In their bestselling book, The Tools, Phil Stutz and Barry Michels describe “the reversal of desire,” a psychological tool in which a person takes his normal inclination to avoid pain and transforms it into a desire to face it head on. They describe the success of a football player:
He was first team All-City, considered the best running back in the area. For whatever reason, he was eager to explain to me how he’d achieved this distinction. What he said shocked me – I can still remember it forty years later. He explained that he wasn’t the fastest back in the city, nor was he the most elusive. There were stronger players, too. But he was still the best in the city, with big-time scholarships to prove it. The reason why he was the best, he explained, had nothing to do with his physical abilities – it was his attitude about getting hit. He’d demand the ball on the first play from scrimmage and would run at the nearest tackler. He wouldn’t try to fake him out or run out of bounds. He’d run right at him and get hit on purpose, no matter how much it hurt… “That’s why I’m the best. The other runners are afraid. You can see it in their eyes.” (Phil Stutz and Barry Michels, The Tools, p. 38)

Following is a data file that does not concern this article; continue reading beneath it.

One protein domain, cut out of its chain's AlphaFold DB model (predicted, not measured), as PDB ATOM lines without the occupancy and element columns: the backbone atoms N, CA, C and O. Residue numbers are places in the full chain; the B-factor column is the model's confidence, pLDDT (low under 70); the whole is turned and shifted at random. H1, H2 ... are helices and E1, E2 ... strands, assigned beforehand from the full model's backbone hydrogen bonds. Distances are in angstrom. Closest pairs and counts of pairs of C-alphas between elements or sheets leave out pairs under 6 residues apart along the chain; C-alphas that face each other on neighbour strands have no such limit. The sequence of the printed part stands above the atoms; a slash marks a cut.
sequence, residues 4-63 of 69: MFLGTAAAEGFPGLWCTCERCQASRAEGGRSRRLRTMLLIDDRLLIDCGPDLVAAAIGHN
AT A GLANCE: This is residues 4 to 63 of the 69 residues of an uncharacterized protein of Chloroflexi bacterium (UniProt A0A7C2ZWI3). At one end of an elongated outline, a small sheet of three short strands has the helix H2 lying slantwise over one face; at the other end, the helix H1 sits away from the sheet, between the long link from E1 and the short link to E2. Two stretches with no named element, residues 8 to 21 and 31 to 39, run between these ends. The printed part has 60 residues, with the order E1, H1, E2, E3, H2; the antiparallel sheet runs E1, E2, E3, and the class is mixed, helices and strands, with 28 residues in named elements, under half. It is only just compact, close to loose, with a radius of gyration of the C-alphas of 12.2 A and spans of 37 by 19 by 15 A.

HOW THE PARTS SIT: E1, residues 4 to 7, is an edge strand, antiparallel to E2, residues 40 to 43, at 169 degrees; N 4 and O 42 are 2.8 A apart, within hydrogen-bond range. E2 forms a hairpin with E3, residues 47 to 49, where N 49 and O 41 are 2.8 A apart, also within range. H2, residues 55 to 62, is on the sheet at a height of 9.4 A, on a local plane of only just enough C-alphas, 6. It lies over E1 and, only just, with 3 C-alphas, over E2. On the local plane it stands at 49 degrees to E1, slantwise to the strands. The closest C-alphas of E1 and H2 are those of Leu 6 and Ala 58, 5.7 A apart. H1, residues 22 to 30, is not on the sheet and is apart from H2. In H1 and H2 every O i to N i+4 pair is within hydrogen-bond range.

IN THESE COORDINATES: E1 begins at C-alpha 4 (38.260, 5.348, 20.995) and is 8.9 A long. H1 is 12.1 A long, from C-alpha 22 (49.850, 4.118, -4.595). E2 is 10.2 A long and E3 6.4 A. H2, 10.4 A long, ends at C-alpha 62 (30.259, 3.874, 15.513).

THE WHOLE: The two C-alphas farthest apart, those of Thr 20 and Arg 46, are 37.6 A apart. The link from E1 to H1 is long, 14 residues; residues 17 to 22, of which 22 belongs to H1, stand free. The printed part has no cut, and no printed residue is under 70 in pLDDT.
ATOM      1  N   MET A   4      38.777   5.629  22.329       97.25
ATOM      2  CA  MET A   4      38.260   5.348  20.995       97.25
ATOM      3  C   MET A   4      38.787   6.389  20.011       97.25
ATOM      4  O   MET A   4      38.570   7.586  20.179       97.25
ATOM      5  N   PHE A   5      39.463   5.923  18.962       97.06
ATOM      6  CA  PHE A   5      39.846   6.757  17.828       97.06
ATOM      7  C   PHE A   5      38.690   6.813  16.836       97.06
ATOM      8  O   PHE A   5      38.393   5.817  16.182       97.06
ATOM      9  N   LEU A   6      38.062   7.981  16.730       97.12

In order to try out this tool, I wanted to find a difficult situation that I was avoiding. I didn’t have to think long; I discovered one before the day even really began.
In the early morning, I was halfway through a run when a cramp hit me. It could have been too little sleep, or maybe not enough fuel. The sun was just about to rise and I stopped for a minute to take a drink. I knew that if I stopped for too long, the pain would only get worse. A running coach once told me that the rule is to keep going, straighten up as tall as you can and practice mindful breathing. I started running, thinking of the reversal of desire tool and the power of running into the pain itself.
I felt the cramp and picked up my pace. As my confidence increased, I felt the cramp going away. I realized that not only could I tolerate the discomfort but I could run faster because of it. And soon the endorphins drowned out the exhaustion and the cramps.
Later that day I faced another, more important barrier.
A few days earlier I had been in the library with all of my children. After finding the various books for reports and bedtime stories, we went up to the desk to check everything out. My youngest was trying his best to whisper, but he was tired. I handed our cards to the librarian who glared at my chattering toddler.
“Use your library voice,” I reminded him softly.
“I left my library voice at home!” he said very loudly.
I smiled at the librarian who looked like she was going to throw our library cards back at us.
“I’m sorry, he’s trying,” I said, not sure why this woman was so angry. Hurriedly, we gathered all of our books, and I thanked her for her patience. But driving home, I was upset. Why had she treated me like that? Surely my kids were not the first she encountered who had a hard time whispering sometimes. Maybe we’ll go to a different branch next time, I thought to myself, putting the incident out of my mind.